Quote from Suesquatch
Nothing to do with this thread, but I am interested to know if you've ever sonsidered pursuing a degree in public health, since it's such an obvious passion of yours.
Suesquatch, nice to see you back. How have you been?
I am laughing because truly, I never have considered such a thing. My interest was more in the diseases themselves, but now I find myself in the very strange position of looking at the various ways to keep people, and animals from being infected. I am forced to look at the efficacy of what we are doing and not doing. SARS is a very interesting example, at least to me, of system failure.
It may be that I have more of an activist focus rather than a public health focus because I come from a family of activists.
I do find myself talking to, and asking for advice from some very impressive people both by telephone, and on the internet. This week alone, I have communicated with the Program Coordinator of Bioterrorism and the Public Health of the state I work in, a Dept of Health nurse responsible for policy setting in regards to panflu planning in long term care, the professional practice representative of the state nurses union, a scientist who runs a flu forum , a former medic who writes a very well read flu blog, another very informed person who runs another flu forum, several RN's from many states that post on the various flu forums, an RN from Northern Ireland, who heads a rapid response team, and inservices her staff on panflu, as well as my ex husband, a pathologist, who runs a blood bank in a major east coast city. All of these people have the same concerns, but not all work in public health. We want to see our country, and the world prepared for a possible pandemic that we are not sure is coming, but we feel most likely is.
Like many on the flu forums, I do my share of research, and I try to understand what is happening. You are my colleagues. I bring what I find over here to keep this subject alive for you. It is very, very difficult to educate people about a disease like panflu. It is far away, and seems surreal. What makes it real for me, and those like me, who study it, are the victims, themselves. I am very concerned that these people are young, mostly under age 40, 50% school age kids. The other piece is, we are the caregivers in any scenario involving panflu coming here. Virtually all of the nurses that I have talked to across the country have said that there are inadequate PPE, and no education on this subject. My personal experience has been the same.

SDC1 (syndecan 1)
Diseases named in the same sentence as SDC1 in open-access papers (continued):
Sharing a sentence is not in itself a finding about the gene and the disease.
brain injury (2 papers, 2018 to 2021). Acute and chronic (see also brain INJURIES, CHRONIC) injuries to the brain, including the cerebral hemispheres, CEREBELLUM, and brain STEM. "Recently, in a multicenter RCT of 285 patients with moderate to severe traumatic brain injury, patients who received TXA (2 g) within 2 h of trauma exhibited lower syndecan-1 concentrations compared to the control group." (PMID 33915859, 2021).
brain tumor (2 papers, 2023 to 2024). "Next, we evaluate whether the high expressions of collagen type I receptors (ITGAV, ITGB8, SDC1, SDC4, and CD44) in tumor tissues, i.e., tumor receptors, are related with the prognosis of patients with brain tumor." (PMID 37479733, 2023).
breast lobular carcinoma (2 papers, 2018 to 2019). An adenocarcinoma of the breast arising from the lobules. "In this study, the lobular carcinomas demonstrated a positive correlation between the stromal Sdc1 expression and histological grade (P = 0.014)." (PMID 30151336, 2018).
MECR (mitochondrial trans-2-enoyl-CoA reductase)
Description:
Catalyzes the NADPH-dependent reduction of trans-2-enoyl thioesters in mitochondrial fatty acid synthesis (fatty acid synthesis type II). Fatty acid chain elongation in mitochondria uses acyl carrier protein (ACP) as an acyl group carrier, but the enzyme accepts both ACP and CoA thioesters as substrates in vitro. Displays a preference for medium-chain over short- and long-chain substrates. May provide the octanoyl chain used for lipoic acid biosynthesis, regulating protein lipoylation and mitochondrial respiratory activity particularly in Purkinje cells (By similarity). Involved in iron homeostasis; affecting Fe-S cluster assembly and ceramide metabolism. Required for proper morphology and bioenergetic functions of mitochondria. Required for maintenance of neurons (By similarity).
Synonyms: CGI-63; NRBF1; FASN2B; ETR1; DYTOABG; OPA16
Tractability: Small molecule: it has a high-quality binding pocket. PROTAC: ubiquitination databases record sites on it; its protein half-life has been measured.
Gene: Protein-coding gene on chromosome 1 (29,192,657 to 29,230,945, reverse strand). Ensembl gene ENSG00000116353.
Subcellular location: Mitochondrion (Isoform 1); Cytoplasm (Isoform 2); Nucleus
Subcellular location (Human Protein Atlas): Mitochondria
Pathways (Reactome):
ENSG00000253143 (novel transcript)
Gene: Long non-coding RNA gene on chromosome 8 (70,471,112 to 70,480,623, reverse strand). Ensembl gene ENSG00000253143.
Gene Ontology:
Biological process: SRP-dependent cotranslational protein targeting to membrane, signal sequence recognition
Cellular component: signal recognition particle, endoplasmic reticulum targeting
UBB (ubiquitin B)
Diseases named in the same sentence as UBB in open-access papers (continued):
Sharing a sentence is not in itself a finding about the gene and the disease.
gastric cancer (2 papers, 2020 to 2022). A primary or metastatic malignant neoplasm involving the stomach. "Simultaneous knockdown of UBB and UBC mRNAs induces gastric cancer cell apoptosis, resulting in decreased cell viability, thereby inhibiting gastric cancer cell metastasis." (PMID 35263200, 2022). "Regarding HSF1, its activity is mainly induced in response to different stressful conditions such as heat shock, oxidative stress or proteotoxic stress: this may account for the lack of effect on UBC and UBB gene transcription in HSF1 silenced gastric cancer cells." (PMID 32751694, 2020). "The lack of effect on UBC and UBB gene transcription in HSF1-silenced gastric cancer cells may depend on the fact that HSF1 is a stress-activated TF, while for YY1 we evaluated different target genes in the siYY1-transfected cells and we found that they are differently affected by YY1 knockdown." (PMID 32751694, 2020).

I find myself trying to change that in various ways. I know that I can not do this alone. I am just one person. I do what I can, and I have to trust that others will do what they can.
I have had people debate with me about the fact that no sustained human to human transmission has occurred yet. That is their stated reason for not being concerned. I understand it, but I believe that it is a very shortsighted view given the history of pandemics, and the history of the H5N1 virus in particular. I also have no crystal ball to make any predictions about this virus or any of the other contenders. Sometimes I am tempted to ask, especially if a poster is under age 40, "Do you feel lucky?", but I have managed to restrain myself.
I am happy that you have read this thread, and taken the time to reply.
I hope that it gives you food for thought, and stimulates you to ask questions of your workplace, and the authorities who are responsible for the public health. Even if you do not belong to a union, you can communciate your concerns to them, and I hope that you will do so. They do work for the safety of nurses in the workplace, all nurses not just the union members.